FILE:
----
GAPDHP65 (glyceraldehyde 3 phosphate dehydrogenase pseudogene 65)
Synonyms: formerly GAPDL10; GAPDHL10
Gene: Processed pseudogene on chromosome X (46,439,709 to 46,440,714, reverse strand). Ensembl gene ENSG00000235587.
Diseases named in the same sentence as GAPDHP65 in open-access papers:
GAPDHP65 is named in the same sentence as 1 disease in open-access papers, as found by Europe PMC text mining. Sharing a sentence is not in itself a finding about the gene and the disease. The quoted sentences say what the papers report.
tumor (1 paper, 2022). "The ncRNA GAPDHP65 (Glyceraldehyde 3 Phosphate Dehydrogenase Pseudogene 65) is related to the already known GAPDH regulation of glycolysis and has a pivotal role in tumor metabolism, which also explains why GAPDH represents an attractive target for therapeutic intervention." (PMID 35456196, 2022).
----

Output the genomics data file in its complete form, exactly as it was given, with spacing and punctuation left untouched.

GAPDHP65 (glyceraldehyde 3 phosphate dehydrogenase pseudogene 65)
Synonyms: formerly GAPDL10; GAPDHL10
Gene: Processed pseudogene on chromosome X (46,439,709 to 46,440,714, reverse strand). Ensembl gene ENSG00000235587.
Diseases named in the same sentence as GAPDHP65 in open-access papers:
GAPDHP65 is named in the same sentence as 1 disease in open-access papers, as found by Europe PMC text mining. Sharing a sentence is not in itself a finding about the gene and the disease. The quoted sentences say what the papers report.
tumor (1 paper, 2022). "The ncRNA GAPDHP65 (Glyceraldehyde 3 Phosphate Dehydrogenase Pseudogene 65) is related to the already known GAPDH regulation of glycolysis and has a pivotal role in tumor metabolism, which also explains why GAPDH represents an attractive target for therapeutic intervention." (PMID 35456196, 2022).